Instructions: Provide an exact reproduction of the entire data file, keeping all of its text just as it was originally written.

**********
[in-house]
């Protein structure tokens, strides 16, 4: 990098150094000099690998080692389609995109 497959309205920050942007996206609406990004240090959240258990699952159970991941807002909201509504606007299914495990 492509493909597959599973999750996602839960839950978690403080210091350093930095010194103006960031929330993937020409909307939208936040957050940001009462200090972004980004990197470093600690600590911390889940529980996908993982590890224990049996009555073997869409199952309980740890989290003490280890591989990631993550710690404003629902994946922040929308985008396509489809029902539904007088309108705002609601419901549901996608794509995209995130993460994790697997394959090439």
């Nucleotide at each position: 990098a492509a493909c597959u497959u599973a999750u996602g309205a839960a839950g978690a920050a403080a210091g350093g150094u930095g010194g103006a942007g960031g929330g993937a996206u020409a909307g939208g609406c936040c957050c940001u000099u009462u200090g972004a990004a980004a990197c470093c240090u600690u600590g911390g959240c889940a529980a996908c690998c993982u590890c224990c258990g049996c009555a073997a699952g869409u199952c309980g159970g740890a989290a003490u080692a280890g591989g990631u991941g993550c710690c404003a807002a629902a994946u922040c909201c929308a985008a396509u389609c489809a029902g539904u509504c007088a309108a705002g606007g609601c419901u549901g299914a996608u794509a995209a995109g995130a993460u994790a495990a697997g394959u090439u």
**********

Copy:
[in-house]
């Protein structure tokens, strides 16, 4: 990098150094000099690998080692389609995109 497959309205920050942007996206609406990004240090959240258990699952159970991941807002909201509504606007299914495990 492509493909597959599973999750996602839960839950978690403080210091350093930095010194103006960031929330993937020409909307939208936040957050940001009462200090972004980004990197470093600690600590911390889940529980996908993982590890224990049996009555073997869409199952309980740890989290003490280890591989990631993550710690404003629902994946922040929308985008396509489809029902539904007088309108705002609601419901549901996608794509995209995130993460994790697997394959090439």
């Nucleotide at each position: 990098a492509a493909c597959u497959u599973a999750u996602g309205a839960a839950g978690a920050a403080a210091g350093g150094u930095g010194g103006a942007g960031g929330g993937a996206u020409a909307g939208g609406c936040c957050c940001u000099u009462u200090g972004a990004a980004a990197c470093c240090u600690u600590g911390g959240c889940a529980a996908c690998c993982u590890c224990c258990g049996c009555a073997a699952g869409u199952c309980g159970g740890a989290a003490u080692a280890g591989g990631u991941g993550c710690c404003a807002a629902a994946u922040c909201c929308a985008a396509u389609c489809a029902g539904u509504c007088a309108a705002g606007g609601c419901u549901g299914a996608u794509a995209a995109g995130a993460u994790a495990a697997g394959u090439u």